When news of COVID-19 reached the non-scientific world, there was panic and surprisingly, hope. Optimists saw this global crisis as an opportunity for people to empathize and connect based on our shared humanity. As heartwarming videos of quarantined Europeans singing on balconies went viral, for a brief moment, this idea seemed possible.
Yet instead of uniting us, in many ways, the pandemic has highlighted differences and inequities. Low-income and minority communities have been hardest hit. Due to centuries of systemic oppression, marginalised communities around the world are in vulnerable positions in health and the economy.
The pandemic has not stopped police from treating black people as animals. The murders of Breonna Taylor, George Floyd, and Ahmaud Arbery showed that even during a global health crisis, police officers are murdering black people with a sense of impunity.
Today, people of all backgrounds are demanding racial justice and equality. However, can this new global consciousness help end class, income, and racial discrimination for good?
Black Lives Matter
For the first time, it is now trendy to support black lives. According to the Washington Post, today more white Americans support the Black Lives Matter movement (54 percent) than those who approve of President Donald Trump (41 percent).
The rising awareness of racial injustice is not only happening in the United States. All over the world, the recent police killings of black people have forced individuals to take a look at the systemic racism in their own countries.
In France, for example, which hosted multiple demonstrations after the murder of George Floyd, many recalled Adama Traoré, a Malian-French man who died in police custody in 2016. This reflection is also taking place in Africa as Kenyans and South Africans demand justice for victims of police brutality, specifically those killed and wounded during strict COVID-19 lockdown measures.
Today’s demonstrations against racial injustice are bigger and more diverse than ever before, despite the pandemic.
Technology’s role in mass demonstrations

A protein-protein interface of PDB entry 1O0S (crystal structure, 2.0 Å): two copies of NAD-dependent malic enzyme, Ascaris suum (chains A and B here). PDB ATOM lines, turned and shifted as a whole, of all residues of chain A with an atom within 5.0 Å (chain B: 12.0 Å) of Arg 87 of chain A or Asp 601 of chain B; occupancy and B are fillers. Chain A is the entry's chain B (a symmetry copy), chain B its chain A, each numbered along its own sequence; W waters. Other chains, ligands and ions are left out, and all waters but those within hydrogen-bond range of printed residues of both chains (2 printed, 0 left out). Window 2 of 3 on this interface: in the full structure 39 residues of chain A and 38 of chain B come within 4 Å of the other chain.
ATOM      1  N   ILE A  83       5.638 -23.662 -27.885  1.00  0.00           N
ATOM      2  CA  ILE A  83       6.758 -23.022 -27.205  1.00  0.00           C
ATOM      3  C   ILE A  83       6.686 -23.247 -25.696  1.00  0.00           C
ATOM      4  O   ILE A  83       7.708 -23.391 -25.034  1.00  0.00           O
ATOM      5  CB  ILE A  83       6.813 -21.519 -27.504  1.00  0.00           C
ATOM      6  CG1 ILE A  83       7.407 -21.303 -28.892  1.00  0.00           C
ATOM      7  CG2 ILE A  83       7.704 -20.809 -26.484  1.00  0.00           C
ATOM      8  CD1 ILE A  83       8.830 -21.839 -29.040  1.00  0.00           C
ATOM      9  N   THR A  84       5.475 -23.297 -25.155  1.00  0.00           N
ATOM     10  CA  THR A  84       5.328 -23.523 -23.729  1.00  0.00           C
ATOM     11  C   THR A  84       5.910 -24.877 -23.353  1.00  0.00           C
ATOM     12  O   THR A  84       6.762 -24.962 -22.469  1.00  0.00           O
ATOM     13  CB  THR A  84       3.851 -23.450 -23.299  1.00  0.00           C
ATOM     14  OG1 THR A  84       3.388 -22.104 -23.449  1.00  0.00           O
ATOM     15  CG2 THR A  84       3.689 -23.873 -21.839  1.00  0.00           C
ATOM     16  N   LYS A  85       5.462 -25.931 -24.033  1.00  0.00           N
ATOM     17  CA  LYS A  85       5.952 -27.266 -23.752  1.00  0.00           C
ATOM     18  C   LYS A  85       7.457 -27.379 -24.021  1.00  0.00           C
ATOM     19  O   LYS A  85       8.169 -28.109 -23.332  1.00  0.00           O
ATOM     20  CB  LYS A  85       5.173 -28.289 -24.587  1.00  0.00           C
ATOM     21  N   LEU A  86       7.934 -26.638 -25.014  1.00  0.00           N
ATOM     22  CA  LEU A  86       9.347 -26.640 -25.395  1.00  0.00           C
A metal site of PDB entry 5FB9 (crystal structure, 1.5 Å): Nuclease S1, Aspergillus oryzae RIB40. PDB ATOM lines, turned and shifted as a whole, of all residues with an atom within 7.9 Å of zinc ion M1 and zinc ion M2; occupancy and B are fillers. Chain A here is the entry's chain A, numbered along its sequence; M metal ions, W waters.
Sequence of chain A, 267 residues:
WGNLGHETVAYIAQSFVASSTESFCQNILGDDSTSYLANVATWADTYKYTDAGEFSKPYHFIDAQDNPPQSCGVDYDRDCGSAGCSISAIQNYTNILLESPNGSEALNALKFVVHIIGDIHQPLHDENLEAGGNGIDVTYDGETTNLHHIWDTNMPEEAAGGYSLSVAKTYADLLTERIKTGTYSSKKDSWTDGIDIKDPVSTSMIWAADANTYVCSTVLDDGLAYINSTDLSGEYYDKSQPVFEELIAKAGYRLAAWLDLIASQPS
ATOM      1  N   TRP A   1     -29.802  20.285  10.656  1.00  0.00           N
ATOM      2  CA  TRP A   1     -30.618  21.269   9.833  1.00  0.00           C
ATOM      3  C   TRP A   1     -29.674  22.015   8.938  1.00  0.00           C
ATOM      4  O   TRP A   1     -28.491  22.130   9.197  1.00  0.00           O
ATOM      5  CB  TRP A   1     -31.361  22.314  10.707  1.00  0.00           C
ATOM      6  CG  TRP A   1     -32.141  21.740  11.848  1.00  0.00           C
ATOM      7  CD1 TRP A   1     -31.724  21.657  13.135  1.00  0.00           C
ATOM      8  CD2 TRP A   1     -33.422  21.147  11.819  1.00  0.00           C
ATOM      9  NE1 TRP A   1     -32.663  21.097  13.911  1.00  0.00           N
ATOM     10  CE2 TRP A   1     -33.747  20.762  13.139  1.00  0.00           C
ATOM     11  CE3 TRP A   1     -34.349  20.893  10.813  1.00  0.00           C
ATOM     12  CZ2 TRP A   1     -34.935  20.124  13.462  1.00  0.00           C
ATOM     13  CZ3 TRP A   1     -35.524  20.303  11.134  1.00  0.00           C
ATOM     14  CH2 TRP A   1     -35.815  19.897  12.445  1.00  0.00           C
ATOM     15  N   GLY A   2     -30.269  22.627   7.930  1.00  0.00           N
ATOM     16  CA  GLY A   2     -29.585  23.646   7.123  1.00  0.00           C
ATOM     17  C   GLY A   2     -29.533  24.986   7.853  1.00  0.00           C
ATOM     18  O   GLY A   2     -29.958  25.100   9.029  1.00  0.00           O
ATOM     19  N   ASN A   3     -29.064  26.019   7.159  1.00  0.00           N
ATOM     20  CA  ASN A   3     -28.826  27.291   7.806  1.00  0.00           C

Technology has been a big help, as people encourage their networks to spread information globally, donate and attend protests.
As uplifting as this mass social awareness has been for many black people, for others, it is suspicious.
Dana Osei, a Ghanian-American student at the Massachusetts Institute of Technology (MIT), questions the rise of digital activism among her white friends. According to her, “the majority of it is probably performative”. She is not alone in her concerns.
The new wave of online digital activism has struck many as almost too easy. From posting a black square for a couple of hours (#blackouttuesday) or simply putting #blacklivesmatter as a caption for a vacation photo, the bar for being an online activist is low.
Despite encouraging surface-level advocacy, this new global consciousness partnered with rise of technology offers black people the opportunity to form stronger and more effective political alliances across the globe.
It’s similar to how in the 1960s, African and African-American activists partnered in political and artistic campaigns helping lead to the end of oppressive codes like Apartheid, these partnerships would guarantee a mutual defense against racism and oppression.
Capital flight from Africa
Stronger black political alliances could also be the push needed to tackle pressing issues such as capital flight from Africa.
Each year about $100 billion leaves Africa in illicit financial flows – via tax evasion and contract overpricing schemes – to end up in tax havens controlled by European states or the US.
Often the US Department of Justice of the SEC in New York earns far more in fines from prosecutions of companies involved in capital flight than the African countries from which the resources are stolen.